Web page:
(ran NS, S editions of B)
Joe Blute's business dealings with the city of St. Petersburg sound like a romance gone bad.
"They court you, they court you, they court you, and then they drop you," said Blute, who for two years has trotted tourists around downtown in horse-drawn carriages.
In the start, the relationship was a good one and the city signed a short-term license agreement with Blute's horse and carriage company, Buckingham Carriage Services, for rides off The Pier.
But complaints about the practice piled in from national and local animal rights groups, and the city didn't renew its agreement after a probationary period of 120 days ended last summer. Now, city lawyers are drawing up a law to ban the carriages everywhere during the scorching summer months.
"This whole thing goes on and on," Blute said. "They don't take care of their business people at all."
Ironically, Blute is also an employee of the city. He is an operations supervisor at Al Lang Stadium and operates the horse business in his spare time.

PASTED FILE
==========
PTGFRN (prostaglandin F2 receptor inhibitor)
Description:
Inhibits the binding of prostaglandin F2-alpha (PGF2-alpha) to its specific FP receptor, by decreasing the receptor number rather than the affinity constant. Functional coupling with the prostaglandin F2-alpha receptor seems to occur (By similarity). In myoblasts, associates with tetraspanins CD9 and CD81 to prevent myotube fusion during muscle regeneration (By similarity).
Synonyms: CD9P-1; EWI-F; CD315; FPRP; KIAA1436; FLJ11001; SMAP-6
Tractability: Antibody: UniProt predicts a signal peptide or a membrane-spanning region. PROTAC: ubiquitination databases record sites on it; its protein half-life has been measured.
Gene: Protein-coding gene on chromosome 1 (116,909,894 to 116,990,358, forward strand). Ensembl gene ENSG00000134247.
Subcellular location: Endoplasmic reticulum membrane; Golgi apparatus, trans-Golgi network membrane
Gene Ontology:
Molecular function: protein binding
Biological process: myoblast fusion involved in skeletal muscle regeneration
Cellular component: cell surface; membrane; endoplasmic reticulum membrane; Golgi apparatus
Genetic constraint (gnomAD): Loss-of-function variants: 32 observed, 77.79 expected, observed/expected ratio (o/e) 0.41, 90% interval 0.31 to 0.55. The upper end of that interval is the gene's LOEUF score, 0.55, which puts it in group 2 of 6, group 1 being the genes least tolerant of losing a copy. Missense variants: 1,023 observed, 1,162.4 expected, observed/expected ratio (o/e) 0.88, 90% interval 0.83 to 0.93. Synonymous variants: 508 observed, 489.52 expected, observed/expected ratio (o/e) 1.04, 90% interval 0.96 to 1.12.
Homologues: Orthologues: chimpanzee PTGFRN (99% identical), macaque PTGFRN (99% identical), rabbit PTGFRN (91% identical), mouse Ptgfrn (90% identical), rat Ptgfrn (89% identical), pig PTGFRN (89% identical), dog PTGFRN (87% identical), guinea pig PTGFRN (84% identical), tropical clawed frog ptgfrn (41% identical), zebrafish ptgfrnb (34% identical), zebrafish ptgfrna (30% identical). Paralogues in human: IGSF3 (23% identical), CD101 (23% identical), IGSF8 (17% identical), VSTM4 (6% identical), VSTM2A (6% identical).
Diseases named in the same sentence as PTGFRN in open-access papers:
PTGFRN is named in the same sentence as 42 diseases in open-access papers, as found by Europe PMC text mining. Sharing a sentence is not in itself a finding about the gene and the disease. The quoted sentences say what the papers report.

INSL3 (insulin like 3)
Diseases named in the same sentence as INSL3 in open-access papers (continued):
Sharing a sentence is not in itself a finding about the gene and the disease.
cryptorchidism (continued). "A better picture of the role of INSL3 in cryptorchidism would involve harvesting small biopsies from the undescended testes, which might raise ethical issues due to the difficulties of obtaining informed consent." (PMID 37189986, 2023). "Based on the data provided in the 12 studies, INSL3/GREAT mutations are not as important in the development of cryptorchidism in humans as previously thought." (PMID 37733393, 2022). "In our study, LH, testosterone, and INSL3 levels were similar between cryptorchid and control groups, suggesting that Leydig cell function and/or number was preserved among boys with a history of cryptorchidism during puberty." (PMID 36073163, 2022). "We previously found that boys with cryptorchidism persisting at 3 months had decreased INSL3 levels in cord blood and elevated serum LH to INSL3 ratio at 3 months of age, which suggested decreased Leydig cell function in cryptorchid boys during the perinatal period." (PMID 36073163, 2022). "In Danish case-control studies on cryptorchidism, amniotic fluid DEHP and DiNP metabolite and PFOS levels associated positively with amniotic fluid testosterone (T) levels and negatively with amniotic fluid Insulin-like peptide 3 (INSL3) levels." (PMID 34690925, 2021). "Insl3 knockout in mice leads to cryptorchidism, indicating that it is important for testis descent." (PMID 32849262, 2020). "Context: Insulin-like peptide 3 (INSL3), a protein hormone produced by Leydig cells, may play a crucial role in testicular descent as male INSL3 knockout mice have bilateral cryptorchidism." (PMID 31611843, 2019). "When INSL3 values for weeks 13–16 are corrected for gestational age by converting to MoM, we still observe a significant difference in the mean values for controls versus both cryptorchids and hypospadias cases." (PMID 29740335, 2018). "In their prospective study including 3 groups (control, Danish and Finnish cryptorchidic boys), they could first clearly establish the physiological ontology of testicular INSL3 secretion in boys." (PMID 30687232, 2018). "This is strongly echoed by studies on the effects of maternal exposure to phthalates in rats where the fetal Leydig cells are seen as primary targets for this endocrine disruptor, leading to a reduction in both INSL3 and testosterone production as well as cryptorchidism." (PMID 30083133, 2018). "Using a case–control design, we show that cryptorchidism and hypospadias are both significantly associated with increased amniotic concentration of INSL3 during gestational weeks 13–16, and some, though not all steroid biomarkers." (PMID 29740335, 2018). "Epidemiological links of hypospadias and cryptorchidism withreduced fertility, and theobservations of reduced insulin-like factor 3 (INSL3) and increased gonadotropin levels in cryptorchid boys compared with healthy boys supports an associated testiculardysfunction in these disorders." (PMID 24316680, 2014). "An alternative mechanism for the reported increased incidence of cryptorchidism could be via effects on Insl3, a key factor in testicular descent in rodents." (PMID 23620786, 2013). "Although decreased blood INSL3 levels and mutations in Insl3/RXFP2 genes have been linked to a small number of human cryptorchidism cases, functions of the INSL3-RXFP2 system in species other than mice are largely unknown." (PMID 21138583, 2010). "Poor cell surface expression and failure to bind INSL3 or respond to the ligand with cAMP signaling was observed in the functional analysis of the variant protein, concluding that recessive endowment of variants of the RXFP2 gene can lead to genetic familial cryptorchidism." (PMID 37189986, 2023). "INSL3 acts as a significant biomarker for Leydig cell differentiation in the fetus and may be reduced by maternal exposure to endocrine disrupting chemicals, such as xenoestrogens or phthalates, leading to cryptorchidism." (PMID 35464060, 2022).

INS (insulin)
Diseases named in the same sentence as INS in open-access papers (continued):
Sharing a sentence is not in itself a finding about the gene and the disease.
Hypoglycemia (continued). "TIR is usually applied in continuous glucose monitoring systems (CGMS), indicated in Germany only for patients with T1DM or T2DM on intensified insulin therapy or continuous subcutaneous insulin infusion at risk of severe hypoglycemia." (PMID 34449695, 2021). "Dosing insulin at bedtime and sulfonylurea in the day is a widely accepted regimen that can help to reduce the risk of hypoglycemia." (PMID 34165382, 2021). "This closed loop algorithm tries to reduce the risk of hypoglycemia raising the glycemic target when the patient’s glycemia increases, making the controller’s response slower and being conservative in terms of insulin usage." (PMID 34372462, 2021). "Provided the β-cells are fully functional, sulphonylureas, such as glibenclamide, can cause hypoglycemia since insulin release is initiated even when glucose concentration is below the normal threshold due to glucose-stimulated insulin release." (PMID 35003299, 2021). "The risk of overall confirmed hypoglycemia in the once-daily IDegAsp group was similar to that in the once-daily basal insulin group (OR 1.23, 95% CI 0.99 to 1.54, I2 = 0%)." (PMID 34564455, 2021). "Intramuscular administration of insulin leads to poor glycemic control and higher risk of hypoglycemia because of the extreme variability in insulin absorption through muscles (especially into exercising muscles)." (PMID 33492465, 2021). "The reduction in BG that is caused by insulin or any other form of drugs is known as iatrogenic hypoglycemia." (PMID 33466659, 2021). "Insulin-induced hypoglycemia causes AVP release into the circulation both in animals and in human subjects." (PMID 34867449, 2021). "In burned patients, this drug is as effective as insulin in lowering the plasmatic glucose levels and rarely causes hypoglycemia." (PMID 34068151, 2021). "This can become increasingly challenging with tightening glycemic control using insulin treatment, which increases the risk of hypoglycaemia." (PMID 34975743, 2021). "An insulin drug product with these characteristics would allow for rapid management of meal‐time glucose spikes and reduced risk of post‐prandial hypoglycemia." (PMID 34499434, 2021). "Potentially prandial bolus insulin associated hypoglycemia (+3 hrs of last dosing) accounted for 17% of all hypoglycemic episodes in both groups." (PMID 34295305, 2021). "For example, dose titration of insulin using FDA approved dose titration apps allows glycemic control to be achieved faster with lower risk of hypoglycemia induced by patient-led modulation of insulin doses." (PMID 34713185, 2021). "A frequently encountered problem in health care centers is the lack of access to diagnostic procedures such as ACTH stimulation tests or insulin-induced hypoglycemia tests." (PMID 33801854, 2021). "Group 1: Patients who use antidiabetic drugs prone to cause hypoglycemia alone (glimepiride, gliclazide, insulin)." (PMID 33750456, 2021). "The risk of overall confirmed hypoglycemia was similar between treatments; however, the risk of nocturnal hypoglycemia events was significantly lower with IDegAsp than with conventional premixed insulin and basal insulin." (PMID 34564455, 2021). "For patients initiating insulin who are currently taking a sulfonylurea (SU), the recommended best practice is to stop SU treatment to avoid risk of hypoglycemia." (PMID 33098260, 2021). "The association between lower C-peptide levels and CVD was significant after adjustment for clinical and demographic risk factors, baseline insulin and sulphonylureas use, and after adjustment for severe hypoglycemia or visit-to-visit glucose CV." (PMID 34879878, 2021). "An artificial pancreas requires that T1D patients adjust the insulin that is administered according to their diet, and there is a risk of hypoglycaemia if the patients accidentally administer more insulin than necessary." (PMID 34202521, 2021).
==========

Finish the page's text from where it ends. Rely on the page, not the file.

Fighting City Hall doesn't bother him, he said. "It used to scare me, but it's gone on so long."
Not long ago, Blute was told he could not pick up or drop off passengers along city rights of way, he said. He followed the rule for a while. More recently, though, he got fed up _ and started getting riders again along the streets, he said.
"Let them fine me," he said. "I'd rather have a judge decide this."
Animal advocates say they believe a proposed summertime ban, at least, is needed. "We'd like an overall ban," said Gail Rassier, executive director of the St. Petersburg Society for the Prevention of Cruelty to Animals.
The business poses clear dangers and health risks to animals and people, Rassier said. Automobile exhaust in the noses of the horses, the potential for wrecks and the grueling Florida heat are all concerns, she said.
The issue has reached national proportions, she said, with groups in cities across the country proposing legislation to restrict such rides. In Pinellas, Treasure Island and Kenneth City recently have banned the practice altogether.
To Blute, it's an old-fashioned, romantic way to see the city or celebrate a wedding. Blute said he doesn't operate when it's too hot.
"If they try to ban us, they're opening Pandora's box. Can dogs go outside in the summer? Can cats go outside in the summer?"
Blute thinks the issue should go to a referendum before the voters. Or perhaps, he said, he should run for council.